“For might it but please her Highnes under her owne hand to sett downe, that noe principale Traytor (especiallie those of Mounster){This would marre theyr mirth.} shall have any pardon or find anye favour …And lett that principall Traytor whom they call the Earle of Desmond be the first.{One after another and serve all alyke.} Then the White Knight alias Edmond Macc Gibbon, Piers Lacye, the Knight of Kerrye and the Lord Fitz Morris. These are the principall Traytors who have lands.{One occasion is too much and one pardon too manye.} Yf these or anye of these shall refuse to come in in manner…. Then lett proclamation be made that whosoever shall take or kill anye of these Traytors lands and hould them in the same sorte that the Traytors did. Yea though he be a Traytor and a leader of men amongst Traytors{Give the Devill his due yf he do a good turne.} that shall happen to doe this service. Let him not only have the landes of that Traytor whom he shall kill” (Captain Thomas Lee, Elizabethan soldier, c1580)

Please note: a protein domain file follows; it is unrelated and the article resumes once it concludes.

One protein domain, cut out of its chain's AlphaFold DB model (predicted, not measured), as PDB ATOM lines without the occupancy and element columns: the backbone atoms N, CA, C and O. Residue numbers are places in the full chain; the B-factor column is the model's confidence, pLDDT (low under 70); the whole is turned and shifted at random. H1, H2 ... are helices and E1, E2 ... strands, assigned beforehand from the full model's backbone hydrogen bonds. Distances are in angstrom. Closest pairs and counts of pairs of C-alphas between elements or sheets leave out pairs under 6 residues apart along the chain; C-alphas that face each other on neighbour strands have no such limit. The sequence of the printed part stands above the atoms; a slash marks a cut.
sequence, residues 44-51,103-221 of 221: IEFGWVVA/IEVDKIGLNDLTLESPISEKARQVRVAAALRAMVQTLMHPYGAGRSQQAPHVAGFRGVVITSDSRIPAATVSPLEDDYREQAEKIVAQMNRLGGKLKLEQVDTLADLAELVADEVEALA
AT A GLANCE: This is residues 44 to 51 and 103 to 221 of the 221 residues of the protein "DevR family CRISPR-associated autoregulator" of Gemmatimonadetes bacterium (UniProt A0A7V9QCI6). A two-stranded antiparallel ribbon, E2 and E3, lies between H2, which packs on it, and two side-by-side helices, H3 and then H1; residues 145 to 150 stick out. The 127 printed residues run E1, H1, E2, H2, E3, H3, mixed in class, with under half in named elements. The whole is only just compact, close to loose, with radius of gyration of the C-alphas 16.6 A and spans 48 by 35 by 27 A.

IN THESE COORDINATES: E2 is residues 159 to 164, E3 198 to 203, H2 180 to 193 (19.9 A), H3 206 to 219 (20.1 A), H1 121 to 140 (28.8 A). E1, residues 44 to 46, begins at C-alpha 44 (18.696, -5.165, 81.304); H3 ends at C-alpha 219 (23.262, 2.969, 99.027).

Note that these citations reflect the eyes and ears of a primary source. While reports taken from the field of and by Englishmen often play down English losses, these reports are quite sanguine regarding the fate of the Irish.

Taken together, these wars in Munster have a common thread in that they had members of the Desmond FitzGerald family as principal actors. Collectively, these wars could as easily be called the Geraldine Wars as anything else.

The Ferriters were Desmond’s men. The lands that they held were held of Desmond.